First, we have to believe, as I said before, that Caravaggio’s bones are among those placed in the crypt. Second, the searchers have to be sure that the bones are from the right historical period. This was done by carbon dating, a process which (as was seen in the erroneous carbon dating, due to contamination, given to the Shroud of Turin in the 1980s) can be unreliable. Third, they had to select bones that could have come from a male of Caravaggio’s age – he was 38 when he died.

Once a small selection of bones was made their DNA was tested. One thing that showed up quite significantly in the traces of some bones was a high level of lead. It is known that a lot of paint used by artists at the time of Caravaggio contained large amounts of lead. A lot of artists may have developed lead poisoning because of it, and Caravaggio wasn’t the only artist around at the time. Mr. Vinceti of the National Committee believed this was proof the bones belonging to Caravaggio because the poisoning would have produced the sort of violent personality traits exhibited by him. But other people handled large amounts of lead at this time. Tuscany had many lead mines and the ruling Medici family employed arms manufacturers to make guns and projectiles in lead. Artists can’t have been the only victims of lead poisoning to be buried in Porto Ercole.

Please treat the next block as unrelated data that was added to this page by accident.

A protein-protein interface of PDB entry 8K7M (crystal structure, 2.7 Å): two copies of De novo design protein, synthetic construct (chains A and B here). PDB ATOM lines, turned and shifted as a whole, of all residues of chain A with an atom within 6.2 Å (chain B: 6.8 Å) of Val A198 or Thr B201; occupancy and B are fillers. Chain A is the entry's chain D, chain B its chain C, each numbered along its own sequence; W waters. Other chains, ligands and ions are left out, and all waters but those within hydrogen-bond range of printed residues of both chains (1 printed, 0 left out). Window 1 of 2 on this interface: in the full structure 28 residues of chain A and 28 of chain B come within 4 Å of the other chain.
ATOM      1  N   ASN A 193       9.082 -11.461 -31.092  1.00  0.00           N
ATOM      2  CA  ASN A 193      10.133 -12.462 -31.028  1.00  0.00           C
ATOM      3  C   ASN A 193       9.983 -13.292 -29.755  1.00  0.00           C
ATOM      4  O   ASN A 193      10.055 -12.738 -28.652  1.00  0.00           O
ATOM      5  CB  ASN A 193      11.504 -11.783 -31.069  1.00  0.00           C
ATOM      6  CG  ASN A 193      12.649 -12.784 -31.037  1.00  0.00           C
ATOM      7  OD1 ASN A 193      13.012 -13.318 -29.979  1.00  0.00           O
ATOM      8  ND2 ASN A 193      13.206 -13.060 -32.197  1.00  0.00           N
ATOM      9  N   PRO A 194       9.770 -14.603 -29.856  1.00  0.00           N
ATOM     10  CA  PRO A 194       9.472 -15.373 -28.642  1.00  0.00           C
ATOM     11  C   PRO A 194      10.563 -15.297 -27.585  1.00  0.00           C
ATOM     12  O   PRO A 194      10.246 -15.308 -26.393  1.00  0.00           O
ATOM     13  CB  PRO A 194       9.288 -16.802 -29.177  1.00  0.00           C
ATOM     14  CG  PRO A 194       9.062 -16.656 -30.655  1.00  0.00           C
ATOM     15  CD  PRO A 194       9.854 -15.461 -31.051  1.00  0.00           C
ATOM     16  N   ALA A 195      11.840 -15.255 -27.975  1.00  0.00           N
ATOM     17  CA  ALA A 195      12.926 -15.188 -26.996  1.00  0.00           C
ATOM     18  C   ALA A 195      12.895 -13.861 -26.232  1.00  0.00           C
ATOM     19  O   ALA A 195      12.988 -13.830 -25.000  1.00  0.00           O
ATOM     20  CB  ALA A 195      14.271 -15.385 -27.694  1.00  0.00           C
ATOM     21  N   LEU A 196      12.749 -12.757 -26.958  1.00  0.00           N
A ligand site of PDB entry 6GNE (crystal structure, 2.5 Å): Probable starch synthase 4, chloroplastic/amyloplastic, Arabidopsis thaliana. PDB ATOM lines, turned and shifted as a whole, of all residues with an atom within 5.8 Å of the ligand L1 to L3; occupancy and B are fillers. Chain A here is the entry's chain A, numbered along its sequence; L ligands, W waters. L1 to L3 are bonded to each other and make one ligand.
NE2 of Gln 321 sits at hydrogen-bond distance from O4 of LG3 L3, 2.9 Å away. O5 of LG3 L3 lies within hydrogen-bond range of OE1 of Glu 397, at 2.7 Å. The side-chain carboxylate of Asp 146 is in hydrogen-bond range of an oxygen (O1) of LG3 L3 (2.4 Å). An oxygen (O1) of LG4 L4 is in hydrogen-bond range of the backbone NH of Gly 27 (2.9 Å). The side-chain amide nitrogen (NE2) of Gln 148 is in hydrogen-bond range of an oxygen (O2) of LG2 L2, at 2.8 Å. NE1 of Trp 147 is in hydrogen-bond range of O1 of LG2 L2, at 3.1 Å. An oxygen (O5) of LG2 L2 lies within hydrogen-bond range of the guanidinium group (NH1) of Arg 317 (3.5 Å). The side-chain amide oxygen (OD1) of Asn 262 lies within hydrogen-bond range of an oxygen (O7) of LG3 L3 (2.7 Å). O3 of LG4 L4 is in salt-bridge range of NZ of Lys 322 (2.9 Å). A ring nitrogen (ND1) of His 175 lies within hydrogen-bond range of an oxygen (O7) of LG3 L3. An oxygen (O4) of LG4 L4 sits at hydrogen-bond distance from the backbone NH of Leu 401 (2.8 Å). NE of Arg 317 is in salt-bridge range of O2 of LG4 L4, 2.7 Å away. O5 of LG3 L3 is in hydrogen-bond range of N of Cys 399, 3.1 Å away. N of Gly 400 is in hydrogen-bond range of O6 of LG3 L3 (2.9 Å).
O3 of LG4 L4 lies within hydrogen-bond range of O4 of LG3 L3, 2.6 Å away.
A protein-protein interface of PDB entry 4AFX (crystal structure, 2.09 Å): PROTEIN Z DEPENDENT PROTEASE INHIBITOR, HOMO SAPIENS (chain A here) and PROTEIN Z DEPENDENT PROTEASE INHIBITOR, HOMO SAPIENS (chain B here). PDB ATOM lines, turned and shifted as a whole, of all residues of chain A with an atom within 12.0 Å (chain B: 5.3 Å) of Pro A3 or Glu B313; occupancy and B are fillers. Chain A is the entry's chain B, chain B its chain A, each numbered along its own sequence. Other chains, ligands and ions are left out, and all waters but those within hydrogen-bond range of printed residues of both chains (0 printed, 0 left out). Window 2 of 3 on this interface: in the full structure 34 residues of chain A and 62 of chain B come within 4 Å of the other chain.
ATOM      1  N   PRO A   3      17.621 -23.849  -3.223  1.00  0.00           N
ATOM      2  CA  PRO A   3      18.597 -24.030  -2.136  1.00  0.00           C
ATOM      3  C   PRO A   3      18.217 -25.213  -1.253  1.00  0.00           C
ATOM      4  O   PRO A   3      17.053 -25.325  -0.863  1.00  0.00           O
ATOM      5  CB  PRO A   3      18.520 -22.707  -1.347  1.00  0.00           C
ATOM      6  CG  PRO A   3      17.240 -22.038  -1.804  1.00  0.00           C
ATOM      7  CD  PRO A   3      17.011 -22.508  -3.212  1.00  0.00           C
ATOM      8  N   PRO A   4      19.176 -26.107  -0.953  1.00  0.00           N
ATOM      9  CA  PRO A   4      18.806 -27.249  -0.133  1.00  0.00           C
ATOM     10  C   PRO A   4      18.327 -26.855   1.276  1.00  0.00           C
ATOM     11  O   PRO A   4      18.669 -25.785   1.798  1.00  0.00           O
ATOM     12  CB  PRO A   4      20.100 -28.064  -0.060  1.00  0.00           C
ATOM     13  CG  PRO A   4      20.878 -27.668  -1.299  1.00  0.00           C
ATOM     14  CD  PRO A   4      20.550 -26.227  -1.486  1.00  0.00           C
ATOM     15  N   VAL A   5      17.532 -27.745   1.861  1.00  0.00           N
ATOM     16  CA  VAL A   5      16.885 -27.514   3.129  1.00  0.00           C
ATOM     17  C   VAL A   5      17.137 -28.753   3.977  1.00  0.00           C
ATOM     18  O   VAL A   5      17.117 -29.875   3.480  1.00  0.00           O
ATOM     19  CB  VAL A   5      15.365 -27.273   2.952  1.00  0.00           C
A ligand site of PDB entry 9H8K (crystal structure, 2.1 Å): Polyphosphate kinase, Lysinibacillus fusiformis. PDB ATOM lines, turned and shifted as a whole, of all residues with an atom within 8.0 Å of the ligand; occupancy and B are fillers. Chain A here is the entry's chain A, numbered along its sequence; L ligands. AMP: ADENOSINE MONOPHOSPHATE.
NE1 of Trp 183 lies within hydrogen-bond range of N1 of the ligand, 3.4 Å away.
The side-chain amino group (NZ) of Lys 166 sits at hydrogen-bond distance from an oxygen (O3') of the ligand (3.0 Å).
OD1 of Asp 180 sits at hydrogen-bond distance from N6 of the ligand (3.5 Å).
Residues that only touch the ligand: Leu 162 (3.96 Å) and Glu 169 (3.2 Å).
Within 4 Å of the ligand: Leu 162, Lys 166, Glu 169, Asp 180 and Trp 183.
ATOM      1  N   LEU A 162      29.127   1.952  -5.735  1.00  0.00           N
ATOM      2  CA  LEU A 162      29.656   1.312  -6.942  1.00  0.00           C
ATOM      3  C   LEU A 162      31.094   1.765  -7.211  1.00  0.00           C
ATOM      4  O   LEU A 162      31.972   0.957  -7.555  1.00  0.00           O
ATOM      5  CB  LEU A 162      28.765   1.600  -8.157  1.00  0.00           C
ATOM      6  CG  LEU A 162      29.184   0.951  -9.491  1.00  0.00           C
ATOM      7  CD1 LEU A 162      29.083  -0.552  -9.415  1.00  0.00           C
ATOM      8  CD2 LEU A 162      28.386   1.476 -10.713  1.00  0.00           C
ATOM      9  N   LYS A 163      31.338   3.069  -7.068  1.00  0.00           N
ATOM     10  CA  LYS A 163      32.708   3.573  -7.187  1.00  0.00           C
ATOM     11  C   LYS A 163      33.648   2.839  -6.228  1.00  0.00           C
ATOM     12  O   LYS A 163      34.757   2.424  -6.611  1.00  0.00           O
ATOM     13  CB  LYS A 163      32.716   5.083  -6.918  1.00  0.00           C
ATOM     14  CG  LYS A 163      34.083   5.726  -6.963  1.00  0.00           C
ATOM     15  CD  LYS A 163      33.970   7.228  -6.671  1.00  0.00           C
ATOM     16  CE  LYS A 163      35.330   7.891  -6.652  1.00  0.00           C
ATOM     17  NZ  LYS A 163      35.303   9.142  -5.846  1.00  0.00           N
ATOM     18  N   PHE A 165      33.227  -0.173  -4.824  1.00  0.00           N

The DNA was likely to prove identity if modern matches could be found. The DNA from the selected crypt bones would have shown the presence of a Y chromosome, which is only present in males and can only be inherited through an unbroken male line of descent. Caravaggio had no children, and his only close relatives were descendants of his sister died out in the 1700s. The only possible matches could come from male line descendants from his earlier ancestors. Were any of them still alive?

Researchers looked for living males in Italy with the same surname as Caravaggio, Merisi. I don’t know that much about the genealogical mobility of Italy, but I do know from research into my own family that having the same surname doesn’t prove a male line of descent. My Scupham grandfather’s DNA comes through an illegitimate female line, his ultimate paternal surname is Smith not Scupham. However, the DNA gathered from some 3 dozen or more Merisi men from central Italy did show some significant similarity to that from the bones from the crypt, but the experts could only admit to an 85% match. That was enough for Silvanus Vinceti and the National Committee to announce that, added to the other evidence, the bones gathered from the Porto Ercole crypt WERE those of Caravaggio. So strong is their conviction that a new memorial park dedicated to Caravaggio was opened a year ago where his remains were reinterred.

Personally, I’m not totally convinced and would prefer better evidence was found. I don’t question the scientific methods, only the interpretation. But I’ll give them the benefit of the doubt for now. In a way I hope there won’t be any more evidence because the main thing that has made Caravaggio such an appealing artist is his personality, his life story and the mystery surrounding his final days. His remarkable paintings would still create admiration around the world, but it is his life and death that made him worthy of being the subject of films and biographies.

So, let’s keep some of the mystery, and keep pondering on the possibility that his remains are still to be discovered and that somewhere in Porto Ercole there is still the Crypt of Caravaggio.